Yes, you read it right, the filling of this cake is made with taro…taro can be used in savory or sweet dish, it is super versatile and packed with healthy elements in it.

– Can I find this kind of cake in Asian bakeries?

Yes, again, you can find taro filled cake (birthday cake) with layers of taro cream in between cake. They even decorate the cake in purple so you are aware of its flavor.

– Ready to try this unique taro filling?


  • 500 g taro cut into small cubes of approximately ½ in
  • 1 can low fat coconut milk
  • 60 g sugar or more if you prefer a bit sweeter
  • 3 eggs
  • 35 g vegetable oil (I used sunflower)
  • 30 g milk
  • 1 teaspoon vanilla extract
  • 60 g cake flour
  • 1 pinch salt
  • 6 g white vinegar
  • 60 g sugar

In a medium pot add the taro and the coconut milk. Cook under medium heat for approximately 10 minutes.

Add the sugar and stir gently. Cook for another 5 to 10 minutes. At this point the taro will be soft and breaking/melting into the coconut milk.

If you like with little pieces of taro, remove from the heat and let it cool. If you like creamier, let it cook a couple more minutes and mashed the remaining pieces of taro into the cream.

Let the taro cream cool completely and store in the refrigerator.

Preheat oven at 275 o F. Line a 9 x 13 inch (23 x 33 cm) jelly pan with parchment paper.

In a small bowl, mix cake flour with salt., and set aside.

In a medium bowl, stir together egg yolks, oil, milk, vanilla extract. Add the sifted mix of cake flour and salt to the egg yolk mixture. Mix well until smooth and all the flour is well incorporated, resembling a pancake mix batter.

In a large bowl of a hand-held mixer or stand mixer whisk the egg white with the vinegar until large bubbles form. Add the sugar slowly into thirds. Whisk until medium/firm peaks form. Do not over beat, the meringue should be shiny and form soft but firm peaks.

Add about ⅓ of the meringue to the egg yolk mixture and mix gently until all the egg white is incorporated to the batter.

Pour the egg yolk mix to the remaining meringue and fold gently until all the egg white is combined to the batter.

Pour the batter into the prepared baking sheet and spread evenly. Gently tap the pan against the counter to remove excess of air bubbles. Bake at for 15-18 minutes or until a toothpick inserted in the middle of the cake comes out clean.

Remove cake from the oven and transfer it with its parchment paper onto a wire rack and let it cool.

Flip the cake to another piece of parchment paper of silicone mat.

Peel the parchment paper from the cake and roll it. Let the cake cool.

Unroll the cake and spread a thin layer of the cooled taro filling. Roll back and wrap tightly with a plastic wrap.

Place the cake roll in the refrigerator for a couple of hours before serving.

Malaysian-style Or Kuih or Wu Tiu Gao are usually cut into 2&Prime to 3&Prime thick rectangular or diamond shapes. They aren&rsquot typically pan-fried after steaming, and are sold individually as part of a kuih spread. To eat them, you would usually use the side of a fork to dislodge smaller pieces from the bigger cake.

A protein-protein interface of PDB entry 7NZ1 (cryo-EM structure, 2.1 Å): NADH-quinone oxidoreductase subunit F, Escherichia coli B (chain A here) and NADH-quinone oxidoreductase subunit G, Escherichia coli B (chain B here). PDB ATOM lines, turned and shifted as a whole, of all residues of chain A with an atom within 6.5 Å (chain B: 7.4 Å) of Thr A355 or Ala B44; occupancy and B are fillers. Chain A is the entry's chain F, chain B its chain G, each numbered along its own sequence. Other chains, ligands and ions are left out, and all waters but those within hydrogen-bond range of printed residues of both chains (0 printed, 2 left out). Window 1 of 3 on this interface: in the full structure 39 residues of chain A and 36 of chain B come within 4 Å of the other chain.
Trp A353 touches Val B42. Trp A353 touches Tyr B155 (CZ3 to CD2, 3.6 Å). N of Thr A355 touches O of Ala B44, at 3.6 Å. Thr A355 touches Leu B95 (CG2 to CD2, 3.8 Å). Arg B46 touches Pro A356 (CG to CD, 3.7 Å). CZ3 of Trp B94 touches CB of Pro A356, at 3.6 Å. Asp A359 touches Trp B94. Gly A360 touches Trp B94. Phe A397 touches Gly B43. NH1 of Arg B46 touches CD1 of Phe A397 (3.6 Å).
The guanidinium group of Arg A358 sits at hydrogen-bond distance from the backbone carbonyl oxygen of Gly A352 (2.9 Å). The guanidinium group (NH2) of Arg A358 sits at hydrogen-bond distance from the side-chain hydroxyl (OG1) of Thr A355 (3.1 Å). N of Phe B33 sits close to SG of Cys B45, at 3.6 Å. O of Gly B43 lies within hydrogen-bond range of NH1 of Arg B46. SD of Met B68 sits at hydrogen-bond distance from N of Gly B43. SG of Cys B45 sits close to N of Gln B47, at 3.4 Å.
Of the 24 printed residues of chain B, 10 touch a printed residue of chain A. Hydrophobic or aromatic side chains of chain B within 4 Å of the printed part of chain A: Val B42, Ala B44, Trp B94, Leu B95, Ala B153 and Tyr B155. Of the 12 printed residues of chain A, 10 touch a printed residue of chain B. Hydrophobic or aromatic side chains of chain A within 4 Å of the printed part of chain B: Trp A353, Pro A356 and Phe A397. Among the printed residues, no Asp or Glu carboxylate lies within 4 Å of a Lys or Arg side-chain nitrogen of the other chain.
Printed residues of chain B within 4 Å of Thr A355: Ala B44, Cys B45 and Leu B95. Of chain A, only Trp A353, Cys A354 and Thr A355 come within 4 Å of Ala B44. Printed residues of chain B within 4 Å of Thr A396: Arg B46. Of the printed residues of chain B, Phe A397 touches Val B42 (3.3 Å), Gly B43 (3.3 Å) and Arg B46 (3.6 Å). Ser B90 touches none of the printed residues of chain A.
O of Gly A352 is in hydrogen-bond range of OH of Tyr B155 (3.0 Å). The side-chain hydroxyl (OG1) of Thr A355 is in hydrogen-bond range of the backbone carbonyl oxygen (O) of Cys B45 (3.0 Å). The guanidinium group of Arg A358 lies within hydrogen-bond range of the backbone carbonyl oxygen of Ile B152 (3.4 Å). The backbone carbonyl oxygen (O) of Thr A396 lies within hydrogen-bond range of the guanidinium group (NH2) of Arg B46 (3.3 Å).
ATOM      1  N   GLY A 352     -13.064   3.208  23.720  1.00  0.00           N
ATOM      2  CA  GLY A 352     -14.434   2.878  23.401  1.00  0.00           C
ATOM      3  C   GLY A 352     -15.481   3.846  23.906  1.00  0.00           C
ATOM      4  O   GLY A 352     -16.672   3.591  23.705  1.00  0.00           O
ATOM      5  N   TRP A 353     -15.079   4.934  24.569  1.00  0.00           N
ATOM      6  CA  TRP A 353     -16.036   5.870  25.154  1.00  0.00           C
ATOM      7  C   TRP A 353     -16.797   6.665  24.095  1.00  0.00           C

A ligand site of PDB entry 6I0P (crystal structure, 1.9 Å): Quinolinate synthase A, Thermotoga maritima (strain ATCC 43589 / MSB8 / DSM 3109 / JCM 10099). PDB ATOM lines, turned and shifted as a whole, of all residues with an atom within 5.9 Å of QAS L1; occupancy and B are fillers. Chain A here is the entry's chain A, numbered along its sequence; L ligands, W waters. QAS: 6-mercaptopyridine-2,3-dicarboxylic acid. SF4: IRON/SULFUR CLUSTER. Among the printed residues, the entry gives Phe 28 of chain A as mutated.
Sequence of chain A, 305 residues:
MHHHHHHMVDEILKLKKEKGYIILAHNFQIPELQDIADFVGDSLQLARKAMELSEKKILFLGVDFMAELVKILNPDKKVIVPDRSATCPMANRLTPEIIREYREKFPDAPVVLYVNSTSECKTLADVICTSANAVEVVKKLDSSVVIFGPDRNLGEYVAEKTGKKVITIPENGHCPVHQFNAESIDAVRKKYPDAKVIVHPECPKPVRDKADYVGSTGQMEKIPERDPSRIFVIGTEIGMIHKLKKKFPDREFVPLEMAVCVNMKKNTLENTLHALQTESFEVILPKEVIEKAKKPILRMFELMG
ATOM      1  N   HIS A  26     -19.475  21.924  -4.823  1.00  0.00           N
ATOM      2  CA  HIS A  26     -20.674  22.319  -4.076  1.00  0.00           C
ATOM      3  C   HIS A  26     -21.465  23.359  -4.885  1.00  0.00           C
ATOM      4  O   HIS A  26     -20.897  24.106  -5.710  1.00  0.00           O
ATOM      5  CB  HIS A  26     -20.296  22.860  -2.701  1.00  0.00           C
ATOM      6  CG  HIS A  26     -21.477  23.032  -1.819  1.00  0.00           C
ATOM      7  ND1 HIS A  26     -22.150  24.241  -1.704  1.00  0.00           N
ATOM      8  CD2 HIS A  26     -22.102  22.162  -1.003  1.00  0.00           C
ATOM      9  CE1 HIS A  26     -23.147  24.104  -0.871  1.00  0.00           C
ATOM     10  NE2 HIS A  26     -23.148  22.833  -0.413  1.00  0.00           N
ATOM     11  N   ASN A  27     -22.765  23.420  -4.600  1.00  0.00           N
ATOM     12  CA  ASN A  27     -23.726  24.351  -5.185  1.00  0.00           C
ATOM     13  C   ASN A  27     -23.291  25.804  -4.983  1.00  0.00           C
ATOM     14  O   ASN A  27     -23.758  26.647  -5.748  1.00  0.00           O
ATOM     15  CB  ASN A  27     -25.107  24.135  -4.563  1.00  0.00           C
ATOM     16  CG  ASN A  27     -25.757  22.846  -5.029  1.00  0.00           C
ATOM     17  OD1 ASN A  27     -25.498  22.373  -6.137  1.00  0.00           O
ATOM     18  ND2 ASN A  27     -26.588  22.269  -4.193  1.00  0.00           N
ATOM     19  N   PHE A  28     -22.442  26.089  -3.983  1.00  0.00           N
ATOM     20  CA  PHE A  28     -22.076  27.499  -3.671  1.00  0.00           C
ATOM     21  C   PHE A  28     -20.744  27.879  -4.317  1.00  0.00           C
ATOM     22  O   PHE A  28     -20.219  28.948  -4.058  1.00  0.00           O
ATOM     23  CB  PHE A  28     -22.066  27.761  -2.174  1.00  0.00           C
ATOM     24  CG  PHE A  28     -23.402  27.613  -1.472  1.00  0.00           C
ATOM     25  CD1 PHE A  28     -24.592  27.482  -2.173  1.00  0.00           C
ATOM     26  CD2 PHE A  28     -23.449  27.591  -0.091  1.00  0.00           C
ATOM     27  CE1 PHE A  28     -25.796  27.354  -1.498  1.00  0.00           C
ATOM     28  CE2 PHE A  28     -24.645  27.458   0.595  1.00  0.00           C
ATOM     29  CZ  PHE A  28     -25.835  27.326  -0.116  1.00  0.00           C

Even though I have fond schoolgirl memories of eating taro cake in this way, these days I like cutting the cakes into thinner rectangles that are about 1&Prime-1.5&Prime thick, and pan-frying them in a bit of oil like the Cantonese do. Instead of eating the cakes like you would a cheese cake, you pick the fried cakes up with chopsticks or a fork, and take bites out of them. If necessary, soy sauce can be used as a dipping sauce.

Instead of serving it kuih-style, I cut the cakes thinner, and pan-fry them individually.

That bit of browning on both surfaces of the cakes really bring out the flavor of taro that cannot be matched by just serving the steamed cakes as is. Frying also gives the cakes a bit of crisp on the outside. This treatment creates a membrane that gives some surface tension when you sink your teeth into the cakes. It&rsquos a level up in terms of taste and texture.

Chinese Taro Cake (Woo Tau Goh)

Admittedly, it doesn't exactly sound particularly appetizing. And you're probably questioning my sanity.

I can assure you that I am completely sane and that, despite the name, Chinese taro cake is actually quite delicious!

Food often plays a huge part in a culture's celebrations, and this Chinese taro cake, or woo tau goh (woo tao go) is no exception. If you are of Chinese descent and from my generation or earlier, you are, most likely, already familiar with this traditional Lunar New Year dish and hopefully, it conjures up fond childhood memories as it does for me!

My mum used to make these every year and I haven't eaten her taro cakes since I left home. Here in Hong Kong, taro cakes are showing up in abundance as we near Chinese New Year. but they never look the same as my mum's. So I was determined to try and figure out how to make this recipe myself, not only to relive some delicious food memories, but also to try and carry on my mum's version.